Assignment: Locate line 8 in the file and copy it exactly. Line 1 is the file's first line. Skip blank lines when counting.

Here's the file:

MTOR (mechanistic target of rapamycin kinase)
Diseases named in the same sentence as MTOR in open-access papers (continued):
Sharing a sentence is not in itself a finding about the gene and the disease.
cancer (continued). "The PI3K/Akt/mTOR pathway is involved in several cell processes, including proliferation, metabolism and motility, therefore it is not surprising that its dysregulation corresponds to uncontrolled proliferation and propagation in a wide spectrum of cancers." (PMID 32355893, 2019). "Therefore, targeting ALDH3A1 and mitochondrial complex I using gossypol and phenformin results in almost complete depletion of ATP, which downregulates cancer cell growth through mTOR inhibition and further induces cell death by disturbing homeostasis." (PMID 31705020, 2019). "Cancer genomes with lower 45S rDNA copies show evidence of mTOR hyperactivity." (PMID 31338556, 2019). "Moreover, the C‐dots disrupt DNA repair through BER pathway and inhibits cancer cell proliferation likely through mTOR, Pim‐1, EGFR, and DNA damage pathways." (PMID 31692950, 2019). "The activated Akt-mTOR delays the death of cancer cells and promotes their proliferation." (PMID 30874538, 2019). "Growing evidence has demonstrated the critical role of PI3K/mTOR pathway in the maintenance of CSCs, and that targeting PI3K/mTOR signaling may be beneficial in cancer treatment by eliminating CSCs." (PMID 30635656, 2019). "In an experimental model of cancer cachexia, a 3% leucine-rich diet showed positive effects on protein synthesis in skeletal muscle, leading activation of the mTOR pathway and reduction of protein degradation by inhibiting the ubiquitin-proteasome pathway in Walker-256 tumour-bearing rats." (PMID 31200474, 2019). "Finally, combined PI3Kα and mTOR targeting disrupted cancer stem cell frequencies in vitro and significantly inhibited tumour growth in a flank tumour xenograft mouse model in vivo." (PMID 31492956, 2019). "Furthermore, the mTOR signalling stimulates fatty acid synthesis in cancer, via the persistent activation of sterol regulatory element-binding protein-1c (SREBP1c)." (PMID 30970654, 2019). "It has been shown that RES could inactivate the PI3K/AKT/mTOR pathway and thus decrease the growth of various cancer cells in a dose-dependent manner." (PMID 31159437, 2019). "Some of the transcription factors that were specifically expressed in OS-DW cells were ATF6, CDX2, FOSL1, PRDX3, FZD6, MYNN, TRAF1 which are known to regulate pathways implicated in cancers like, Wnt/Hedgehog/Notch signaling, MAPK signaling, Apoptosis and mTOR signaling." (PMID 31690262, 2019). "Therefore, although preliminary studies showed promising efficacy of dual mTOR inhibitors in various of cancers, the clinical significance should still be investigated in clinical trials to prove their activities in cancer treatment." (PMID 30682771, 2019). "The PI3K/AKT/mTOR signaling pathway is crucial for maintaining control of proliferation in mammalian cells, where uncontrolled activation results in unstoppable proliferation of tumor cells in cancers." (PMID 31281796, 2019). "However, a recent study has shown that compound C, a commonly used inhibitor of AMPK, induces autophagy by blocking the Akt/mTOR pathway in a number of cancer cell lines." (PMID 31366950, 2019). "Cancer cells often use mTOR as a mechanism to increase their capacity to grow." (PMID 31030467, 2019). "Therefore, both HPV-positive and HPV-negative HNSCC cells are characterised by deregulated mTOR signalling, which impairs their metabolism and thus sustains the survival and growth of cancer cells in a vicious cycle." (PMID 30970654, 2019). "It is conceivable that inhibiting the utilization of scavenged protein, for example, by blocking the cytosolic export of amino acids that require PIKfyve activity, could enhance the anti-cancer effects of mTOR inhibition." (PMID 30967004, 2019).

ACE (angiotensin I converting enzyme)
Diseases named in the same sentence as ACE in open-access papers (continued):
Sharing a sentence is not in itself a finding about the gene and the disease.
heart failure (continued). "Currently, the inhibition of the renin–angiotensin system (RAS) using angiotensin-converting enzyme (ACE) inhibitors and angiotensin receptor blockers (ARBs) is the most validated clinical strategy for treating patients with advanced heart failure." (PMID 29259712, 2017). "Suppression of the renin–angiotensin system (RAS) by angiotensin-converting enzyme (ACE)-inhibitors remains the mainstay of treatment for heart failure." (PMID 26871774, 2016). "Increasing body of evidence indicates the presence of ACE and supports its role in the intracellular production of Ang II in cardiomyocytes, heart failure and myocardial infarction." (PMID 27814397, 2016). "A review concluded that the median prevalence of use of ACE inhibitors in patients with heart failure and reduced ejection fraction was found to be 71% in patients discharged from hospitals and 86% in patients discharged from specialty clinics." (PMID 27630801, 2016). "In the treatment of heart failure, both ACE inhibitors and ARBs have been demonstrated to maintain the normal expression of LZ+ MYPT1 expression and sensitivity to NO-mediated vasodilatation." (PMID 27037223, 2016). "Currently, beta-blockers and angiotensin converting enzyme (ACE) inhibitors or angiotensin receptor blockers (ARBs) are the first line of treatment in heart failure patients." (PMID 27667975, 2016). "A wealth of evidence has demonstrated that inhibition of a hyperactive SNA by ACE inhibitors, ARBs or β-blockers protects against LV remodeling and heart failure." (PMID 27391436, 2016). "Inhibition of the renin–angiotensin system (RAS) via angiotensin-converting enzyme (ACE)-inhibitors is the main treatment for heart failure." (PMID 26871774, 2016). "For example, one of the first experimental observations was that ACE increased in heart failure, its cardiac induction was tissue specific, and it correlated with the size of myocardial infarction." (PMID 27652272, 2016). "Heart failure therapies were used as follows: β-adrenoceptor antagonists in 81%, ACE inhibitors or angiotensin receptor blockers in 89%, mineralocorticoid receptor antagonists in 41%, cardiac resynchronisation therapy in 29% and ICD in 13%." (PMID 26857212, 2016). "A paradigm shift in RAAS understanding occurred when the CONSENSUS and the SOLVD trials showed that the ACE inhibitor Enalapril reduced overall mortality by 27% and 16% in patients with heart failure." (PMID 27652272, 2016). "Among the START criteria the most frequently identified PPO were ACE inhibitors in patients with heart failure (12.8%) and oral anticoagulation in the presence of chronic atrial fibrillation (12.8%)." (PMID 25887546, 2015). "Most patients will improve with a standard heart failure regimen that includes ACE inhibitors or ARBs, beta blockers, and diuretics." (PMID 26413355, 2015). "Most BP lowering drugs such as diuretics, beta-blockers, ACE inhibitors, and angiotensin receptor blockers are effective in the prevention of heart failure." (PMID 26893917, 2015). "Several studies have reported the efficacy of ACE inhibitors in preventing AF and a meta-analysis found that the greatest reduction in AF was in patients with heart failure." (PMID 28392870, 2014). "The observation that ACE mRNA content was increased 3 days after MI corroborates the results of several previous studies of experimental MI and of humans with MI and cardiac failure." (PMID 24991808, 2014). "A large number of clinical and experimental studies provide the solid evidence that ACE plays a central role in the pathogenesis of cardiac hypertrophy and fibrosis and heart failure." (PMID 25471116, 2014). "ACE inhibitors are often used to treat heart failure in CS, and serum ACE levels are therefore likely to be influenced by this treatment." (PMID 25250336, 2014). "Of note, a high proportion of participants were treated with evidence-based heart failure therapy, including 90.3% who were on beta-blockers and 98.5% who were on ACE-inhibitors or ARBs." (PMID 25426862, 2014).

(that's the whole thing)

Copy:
heart failure (continued). "Currently, the inhibition of the renin–angiotensin system (RAS) using angiotensin-converting enzyme (ACE) inhibitors and angiotensin receptor blockers (ARBs) is the most validated clinical strategy for treating patients with advanced heart failure." (PMID 29259712, 2017). "Suppression of the renin–angiotensin system (RAS) by angiotensin-converting enzyme (ACE)-inhibitors remains the mainstay of treatment for heart failure." (PMID 26871774, 2016). "Increasing body of evidence indicates the presence of ACE and supports its role in the intracellular production of Ang II in cardiomyocytes, heart failure and myocardial infarction." (PMID 27814397, 2016). "A review concluded that the median prevalence of use of ACE inhibitors in patients with heart failure and reduced ejection fraction was found to be 71% in patients discharged from hospitals and 86% in patients discharged from specialty clinics." (PMID 27630801, 2016). "In the treatment of heart failure, both ACE inhibitors and ARBs have been demonstrated to maintain the normal expression of LZ+ MYPT1 expression and sensitivity to NO-mediated vasodilatation." (PMID 27037223, 2016). "Currently, beta-blockers and angiotensin converting enzyme (ACE) inhibitors or angiotensin receptor blockers (ARBs) are the first line of treatment in heart failure patients." (PMID 27667975, 2016). "A wealth of evidence has demonstrated that inhibition of a hyperactive SNA by ACE inhibitors, ARBs or β-blockers protects against LV remodeling and heart failure." (PMID 27391436, 2016). "Inhibition of the renin–angiotensin system (RAS) via angiotensin-converting enzyme (ACE)-inhibitors is the main treatment for heart failure." (PMID 26871774, 2016). "For example, one of the first experimental observations was that ACE increased in heart failure, its cardiac induction was tissue specific, and it correlated with the size of myocardial infarction." (PMID 27652272, 2016). "Heart failure therapies were used as follows: β-adrenoceptor antagonists in 81%, ACE inhibitors or angiotensin receptor blockers in 89%, mineralocorticoid receptor antagonists in 41%, cardiac resynchronisation therapy in 29% and ICD in 13%." (PMID 26857212, 2016). "A paradigm shift in RAAS understanding occurred when the CONSENSUS and the SOLVD trials showed that the ACE inhibitor Enalapril reduced overall mortality by 27% and 16% in patients with heart failure." (PMID 27652272, 2016). "Among the START criteria the most frequently identified PPO were ACE inhibitors in patients with heart failure (12.8%) and oral anticoagulation in the presence of chronic atrial fibrillation (12.8%)." (PMID 25887546, 2015). "Most patients will improve with a standard heart failure regimen that includes ACE inhibitors or ARBs, beta blockers, and diuretics." (PMID 26413355, 2015). "Most BP lowering drugs such as diuretics, beta-blockers, ACE inhibitors, and angiotensin receptor blockers are effective in the prevention of heart failure." (PMID 26893917, 2015). "Several studies have reported the efficacy of ACE inhibitors in preventing AF and a meta-analysis found that the greatest reduction in AF was in patients with heart failure." (PMID 28392870, 2014). "The observation that ACE mRNA content was increased 3 days after MI corroborates the results of several previous studies of experimental MI and of humans with MI and cardiac failure." (PMID 24991808, 2014). "A large number of clinical and experimental studies provide the solid evidence that ACE plays a central role in the pathogenesis of cardiac hypertrophy and fibrosis and heart failure." (PMID 25471116, 2014). "ACE inhibitors are often used to treat heart failure in CS, and serum ACE levels are therefore likely to be influenced by this treatment." (PMID 25250336, 2014). "Of note, a high proportion of participants were treated with evidence-based heart failure therapy, including 90.3% who were on beta-blockers and 98.5% who were on ACE-inhibitors or ARBs." (PMID 25426862, 2014).